2-1 Sweden after 2, it has actually been a really, really solid game so far...and the USA took the bronze...
I am heading to Paris and then Rome in September. I have 7 nights to play with here. My question, should I do 3 in Paris and 4 in Rome or vice versus?
Another location you might like is Clerkenwell, not far from King's Cross (and east of Mayfair). A really cool hotel there is the Zetter which for the same accommodations is usually about $100 USD less than top hotels around Hyde Park. It's a nice area and may work better for you. The bar is very nice also and there are a lot of bistro-type joints for dining around there. (I would still hit Trumper's and Jermyn St and also get that martini at the Dukes, but they are a few stops away on the Tube)
Best price guarantee for direct bookings. The Zetter Hotel - Stylish award winning boutique hotel in London. Bistrot Bruno Loubet in house. 4 star hip hotel in Clerkenwell, EC1M, UK
This post was edited by FIJI239 81 11 months ago
Go to the Edinburough Tatto(fabulous), Paris 4 days, Florence 2 days, Venus 3 days, Prague 2 days. You can rent an apartment in Paris very easily on the Internet! Enjoy!
Do not confuse Grovsner House with the Grovsner Hotel.
The Grovsner Hotel is connected to Victoria Station, and is reasonable and convenient. I've stayed there, and would recommend it.
Grovsner House is a JW Mariott hotel, on Park Lane, and is twice as expensive as the Grovsner Hotel.
Don't confuse either with my own favorite hotel in London - the Mariott Grovsner Square, which is actually on Grovsner Square But, it ain't cheap.
This post was edited by FredF3 11 months ago
if you are looking at hitting a new country every couple of days... then you might want to get a eurorail pass if you are going to do that much travelling.......the high speed network from london into paris/brussels, and then further afield into italy/ holland/ germany/ spain would work quite well......
I really liked Barcelona. But if you're into beer, you should concentrate on Belgium, Munich and Prague.
If you're going to be in London over a weekend in mid-September, PM me closer to the time and I can let you know where to catch the MSU football game.
There is a lot of good info in this thread re: London, but I would add Camden for shopping at the Stables Market and freak-watching. Also, if the weather is decent (ha, ha), get a boat from Westminster Pier to Tower Pier. It's a nice way to see some of the city from the Thames and tour the Tower of London when you get off.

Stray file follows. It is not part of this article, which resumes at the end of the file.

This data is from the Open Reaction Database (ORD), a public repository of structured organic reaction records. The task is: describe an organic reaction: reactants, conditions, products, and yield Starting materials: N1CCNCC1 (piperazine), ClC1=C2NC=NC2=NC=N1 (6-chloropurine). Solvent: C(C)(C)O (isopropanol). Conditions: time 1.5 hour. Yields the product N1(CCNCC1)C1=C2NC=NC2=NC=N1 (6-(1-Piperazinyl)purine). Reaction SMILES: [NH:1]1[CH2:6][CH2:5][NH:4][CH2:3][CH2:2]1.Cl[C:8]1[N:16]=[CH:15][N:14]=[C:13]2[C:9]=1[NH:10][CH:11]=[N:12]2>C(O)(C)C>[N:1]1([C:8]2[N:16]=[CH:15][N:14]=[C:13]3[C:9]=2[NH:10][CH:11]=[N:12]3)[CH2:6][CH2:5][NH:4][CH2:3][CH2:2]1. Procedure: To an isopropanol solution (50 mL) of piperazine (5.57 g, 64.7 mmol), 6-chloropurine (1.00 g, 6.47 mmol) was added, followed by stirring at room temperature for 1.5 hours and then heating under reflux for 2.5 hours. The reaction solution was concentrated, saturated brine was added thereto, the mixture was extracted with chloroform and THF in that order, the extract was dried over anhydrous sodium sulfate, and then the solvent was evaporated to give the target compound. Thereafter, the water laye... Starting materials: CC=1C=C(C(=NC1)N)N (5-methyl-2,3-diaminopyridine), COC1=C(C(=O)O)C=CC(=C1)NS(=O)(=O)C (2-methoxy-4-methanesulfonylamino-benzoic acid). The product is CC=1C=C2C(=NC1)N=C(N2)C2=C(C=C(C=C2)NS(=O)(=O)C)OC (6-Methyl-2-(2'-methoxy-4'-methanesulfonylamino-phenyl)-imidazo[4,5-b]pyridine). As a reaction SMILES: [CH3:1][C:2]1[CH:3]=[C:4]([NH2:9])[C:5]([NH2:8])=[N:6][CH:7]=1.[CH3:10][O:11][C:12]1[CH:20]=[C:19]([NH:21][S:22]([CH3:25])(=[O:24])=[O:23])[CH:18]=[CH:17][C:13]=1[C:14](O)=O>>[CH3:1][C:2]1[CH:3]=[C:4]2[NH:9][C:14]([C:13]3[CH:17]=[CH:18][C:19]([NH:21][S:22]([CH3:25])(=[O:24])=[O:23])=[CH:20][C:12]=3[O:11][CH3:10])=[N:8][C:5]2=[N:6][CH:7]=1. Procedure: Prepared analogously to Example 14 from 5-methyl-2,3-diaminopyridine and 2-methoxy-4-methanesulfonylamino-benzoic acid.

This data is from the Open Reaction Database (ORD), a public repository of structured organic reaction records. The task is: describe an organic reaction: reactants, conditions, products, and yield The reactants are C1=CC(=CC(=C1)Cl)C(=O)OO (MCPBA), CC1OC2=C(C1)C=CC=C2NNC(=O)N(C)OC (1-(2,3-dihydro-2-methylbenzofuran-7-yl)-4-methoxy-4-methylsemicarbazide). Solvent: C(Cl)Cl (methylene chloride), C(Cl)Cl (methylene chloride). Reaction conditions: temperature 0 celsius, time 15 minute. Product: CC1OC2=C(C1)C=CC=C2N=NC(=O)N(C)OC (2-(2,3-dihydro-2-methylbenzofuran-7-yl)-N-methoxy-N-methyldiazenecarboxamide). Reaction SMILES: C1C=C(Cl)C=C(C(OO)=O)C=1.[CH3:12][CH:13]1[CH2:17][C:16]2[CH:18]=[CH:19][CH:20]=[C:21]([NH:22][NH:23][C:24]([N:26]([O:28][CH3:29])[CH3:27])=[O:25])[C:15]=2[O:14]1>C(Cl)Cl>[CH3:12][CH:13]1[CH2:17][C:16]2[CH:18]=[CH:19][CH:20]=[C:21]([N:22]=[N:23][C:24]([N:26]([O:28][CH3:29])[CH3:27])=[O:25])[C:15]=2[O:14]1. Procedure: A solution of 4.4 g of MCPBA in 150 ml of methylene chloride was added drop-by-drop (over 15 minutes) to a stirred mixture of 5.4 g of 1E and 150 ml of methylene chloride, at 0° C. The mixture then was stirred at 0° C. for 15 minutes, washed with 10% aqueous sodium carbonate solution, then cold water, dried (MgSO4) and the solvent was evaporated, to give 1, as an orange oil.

Feel free to PM me with any specific questions, and I'll be happy to buy you a pint when you get here.
To achieve great things, two things are needed; a plan, and not quite enough time. -- Leonard Bernstein
My parents are people who like to tick boxes on their lists of places to see, so they do the kind of trip where they spend 2 or 3 days in a city and try to hit as many as possible in the time they have. Each day they get up and hit the "sights". I think it's a terrible way to travel personally because you don't get to really get a feel for the place in that short of a time. Not to mention 1/3 of your vacation is spent travelling. My wife and I like to pick a city and stay in the same place for a week. I would say 4 days in a city is the absolute minimum I would spend. If it can be done in less, it's probably not worth visiting in the first place. Of course, some people like seeing as much as possible. I guess to say, "I've seen that" or something?
This post was edited by nickexperience 11 months ago
Went to Europe last year for the first time. Barcelona is a must see in Spain. Sagrada de Familia is a amazing. In France, I went to Nice. Absolutely beautiful city. Had a hotel with a wonderful view of the Mediterranean. In Italy I went to Lake Garda. Pretty far out, but awesome lake, and a great place to hike. Those are my three recommendations.
This post was edited by Manhattan Green 11 months ago
Metropolitan Hotel with room service from Nobu.
ooooh... european travel agent time....
you will not find flights between paris and brussels, brussels and amsterdam because the trains were quicker (plane carries actually book onto trains for connections.......)
you are best off doing the whole lot by train.....
london paris is 2 hrs...
paris brussels is 90 mins ish.....
brussels amsterdam is about 2 hrs ish.....
visit the eurostar/thalys website.....should be able to find some good deals....
Take the train from London to Paris, and ride first class. You'll get a nice meal and wine the whole ride while you take in the sights, and it's not that expensive. Good times.
Was awesome in Berlin yesterday, but today in Luzern was 50s and rain.
This is still an awesome city.